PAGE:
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How You Can Help Others Beat the Summer Heat
Donate in Your Community
- Unopened water bottles
- New underwear
- White socks
- White T-shirts
- Insect repellent
- Prepackaged snack items
- Lightweight hats
Keep an Eye Out for Children and Pets
Conduct Check-Ins with Elderly Neighbors & Family
For a variety of reasons, the elderly are among the most likely to die from heat-related illnesses. Whether they’re trying to save money by turning off the air conditioning, or simply can’t feel how warm they are getting, there are still ways you can help.
If you have elderly neighbors, check in on them once a week and ask how they’re doing. It helps if you already have an established relationship, but even if you don’t, you can always make up an excuse to stop by. If they need help pulling weeds and don’t have the stamina to stay outside long, offer to help. If you can’t offer your time, you can always contact your city’s neighborhood or human services programs to see if they offer elderly assistance for lawn maintenance – yes, some cities do offer this service!
Call and check in on elderly family members as well. If you’re able to stop by, great! You (probably) don’t need an excuse to stop by and visit family. With family members, you can be more upfront if you suspect something is wrong. If their house is too warm, ask if they’re trying to save on the A/C bill, if they need some portable fans, or if the A/C is just broken and they haven’t realized it.
Depending on how independent your neighbors and family are, they may not want you to interfere too much. However, by checking on them and letting them know you’re around to help, they’re more likely to think of you when a true emergency arises.
When in Doubt, Call 9-1-1!
Tonya@Budget and the Beach says
This is really great advice and something that is often overlooked until there is a tragedy we hear about. I was in Utah a couple weeks ago and it was “only” 103 but good lord I can’t imagine what 110 or 115 feels like. I melt when it’s 85 here.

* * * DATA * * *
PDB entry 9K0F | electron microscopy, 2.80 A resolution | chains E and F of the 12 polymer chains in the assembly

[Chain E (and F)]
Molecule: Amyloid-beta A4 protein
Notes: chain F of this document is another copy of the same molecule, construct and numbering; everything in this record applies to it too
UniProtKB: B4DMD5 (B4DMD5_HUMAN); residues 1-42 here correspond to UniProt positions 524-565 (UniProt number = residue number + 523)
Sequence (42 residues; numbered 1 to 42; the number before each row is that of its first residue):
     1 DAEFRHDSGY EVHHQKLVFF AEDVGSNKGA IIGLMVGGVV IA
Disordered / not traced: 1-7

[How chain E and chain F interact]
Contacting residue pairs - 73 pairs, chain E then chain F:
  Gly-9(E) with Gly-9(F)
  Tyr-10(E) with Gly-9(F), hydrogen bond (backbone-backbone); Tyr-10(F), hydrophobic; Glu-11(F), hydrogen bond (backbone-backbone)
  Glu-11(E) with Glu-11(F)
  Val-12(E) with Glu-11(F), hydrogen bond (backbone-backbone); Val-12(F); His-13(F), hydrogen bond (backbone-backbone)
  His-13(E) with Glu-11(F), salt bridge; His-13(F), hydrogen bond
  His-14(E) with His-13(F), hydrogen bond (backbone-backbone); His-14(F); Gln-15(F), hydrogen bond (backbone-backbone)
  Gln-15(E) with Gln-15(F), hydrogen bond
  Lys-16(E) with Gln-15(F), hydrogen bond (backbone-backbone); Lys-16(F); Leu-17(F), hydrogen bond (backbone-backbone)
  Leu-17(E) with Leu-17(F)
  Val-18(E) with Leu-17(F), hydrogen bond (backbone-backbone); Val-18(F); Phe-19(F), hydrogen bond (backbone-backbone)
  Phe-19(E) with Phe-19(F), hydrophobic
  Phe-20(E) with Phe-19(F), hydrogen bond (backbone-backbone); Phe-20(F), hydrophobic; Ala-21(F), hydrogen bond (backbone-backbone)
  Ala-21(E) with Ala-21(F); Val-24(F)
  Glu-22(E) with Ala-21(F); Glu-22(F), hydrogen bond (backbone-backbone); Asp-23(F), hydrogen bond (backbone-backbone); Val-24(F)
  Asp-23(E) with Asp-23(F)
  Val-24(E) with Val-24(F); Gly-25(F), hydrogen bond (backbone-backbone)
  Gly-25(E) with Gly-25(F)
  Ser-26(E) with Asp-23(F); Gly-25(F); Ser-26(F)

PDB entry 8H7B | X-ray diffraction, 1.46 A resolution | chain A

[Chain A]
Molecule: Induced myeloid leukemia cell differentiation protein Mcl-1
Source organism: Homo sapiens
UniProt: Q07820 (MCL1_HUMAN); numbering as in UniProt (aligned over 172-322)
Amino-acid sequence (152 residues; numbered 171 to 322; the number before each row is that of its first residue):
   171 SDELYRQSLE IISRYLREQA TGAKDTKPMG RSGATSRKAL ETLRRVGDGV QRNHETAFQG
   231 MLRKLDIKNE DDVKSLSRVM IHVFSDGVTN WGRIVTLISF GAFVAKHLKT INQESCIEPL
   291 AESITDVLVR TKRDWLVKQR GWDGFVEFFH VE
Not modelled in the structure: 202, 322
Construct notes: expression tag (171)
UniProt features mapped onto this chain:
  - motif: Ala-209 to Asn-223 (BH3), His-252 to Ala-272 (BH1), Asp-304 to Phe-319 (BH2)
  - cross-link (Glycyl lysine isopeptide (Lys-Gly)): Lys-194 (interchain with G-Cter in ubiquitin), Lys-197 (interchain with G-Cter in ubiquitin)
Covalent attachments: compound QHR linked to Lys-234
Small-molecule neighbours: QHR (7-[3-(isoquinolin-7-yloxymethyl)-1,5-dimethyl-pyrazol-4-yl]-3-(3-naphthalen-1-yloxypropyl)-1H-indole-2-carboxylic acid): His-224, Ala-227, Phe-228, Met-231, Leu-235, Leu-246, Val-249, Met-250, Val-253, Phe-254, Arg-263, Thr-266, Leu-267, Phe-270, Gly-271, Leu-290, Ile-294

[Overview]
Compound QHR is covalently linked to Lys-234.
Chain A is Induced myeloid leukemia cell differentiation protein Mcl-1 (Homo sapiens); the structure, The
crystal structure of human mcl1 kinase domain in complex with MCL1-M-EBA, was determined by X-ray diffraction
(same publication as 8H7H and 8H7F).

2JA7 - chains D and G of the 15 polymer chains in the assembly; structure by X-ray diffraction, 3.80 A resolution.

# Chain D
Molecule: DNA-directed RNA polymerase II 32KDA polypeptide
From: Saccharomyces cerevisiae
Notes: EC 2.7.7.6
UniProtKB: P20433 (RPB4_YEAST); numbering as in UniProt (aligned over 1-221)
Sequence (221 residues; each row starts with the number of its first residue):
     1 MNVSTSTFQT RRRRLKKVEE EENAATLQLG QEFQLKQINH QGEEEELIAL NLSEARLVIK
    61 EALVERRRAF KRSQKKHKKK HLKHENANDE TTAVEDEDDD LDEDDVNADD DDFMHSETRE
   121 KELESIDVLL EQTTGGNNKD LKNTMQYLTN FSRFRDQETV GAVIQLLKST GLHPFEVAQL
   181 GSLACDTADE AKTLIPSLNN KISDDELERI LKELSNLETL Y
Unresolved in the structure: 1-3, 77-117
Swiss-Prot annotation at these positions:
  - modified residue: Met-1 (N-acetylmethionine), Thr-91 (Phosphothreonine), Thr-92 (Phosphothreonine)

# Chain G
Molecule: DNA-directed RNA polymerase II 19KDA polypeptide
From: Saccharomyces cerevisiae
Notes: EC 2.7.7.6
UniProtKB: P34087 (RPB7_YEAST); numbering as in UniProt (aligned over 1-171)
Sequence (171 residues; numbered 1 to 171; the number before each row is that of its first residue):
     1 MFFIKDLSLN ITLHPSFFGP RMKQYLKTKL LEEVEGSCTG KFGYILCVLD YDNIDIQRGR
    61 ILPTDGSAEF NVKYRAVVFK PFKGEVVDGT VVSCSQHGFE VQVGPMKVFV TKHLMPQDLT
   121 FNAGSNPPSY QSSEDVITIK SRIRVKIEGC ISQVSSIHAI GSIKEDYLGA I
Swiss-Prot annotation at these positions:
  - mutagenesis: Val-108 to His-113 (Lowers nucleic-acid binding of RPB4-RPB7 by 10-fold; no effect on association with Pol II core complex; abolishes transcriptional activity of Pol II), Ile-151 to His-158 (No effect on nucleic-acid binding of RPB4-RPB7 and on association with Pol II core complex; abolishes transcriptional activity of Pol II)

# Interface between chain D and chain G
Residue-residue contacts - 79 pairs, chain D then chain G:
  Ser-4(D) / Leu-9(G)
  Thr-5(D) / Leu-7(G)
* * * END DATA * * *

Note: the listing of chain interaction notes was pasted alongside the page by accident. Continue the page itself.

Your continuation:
I know! I joke all the time about melting (although sometimes it’s not a joke…) but I know I have reliable access to A/C (or at least fans). Unfortunately, like you said, a lot of people don’t have access to A/C or fans, and we don’t realize it until we hear about someone dying on the news. The heat really is a silent killer, but if we try to be aware of signs of distress from people in our community (and/or donate to heat relief organizations), it can go a long way to prevent needless suffering.
Anum @Current on Currency says
This is such an important issue that definitely should receive more awareness. My dad’s from Pakistan, and he just told me yesterday that a 150 people died in his home city because of the extreme heat (113 degrees). Breaks my heart. Thanks for sharing Melissa
Anum, I saw that too, and that plus a few deaths that have occurred (so far) in Phoenix pushed me to write this post. It’s hard to fathom when I’m sitting here, in my air conditioned house, that some people don’t have access to or money for air conditioning. Some people might say “just sit in front of a fan” but, as we saw in Pakistan and see here, it’s not that simple. It’s not just a matter of “being hot.” It’s not as simple as “sitting in front of a fan” – you also have to have electricity for a fan, and not everyone has access to or can afford consistent electricity.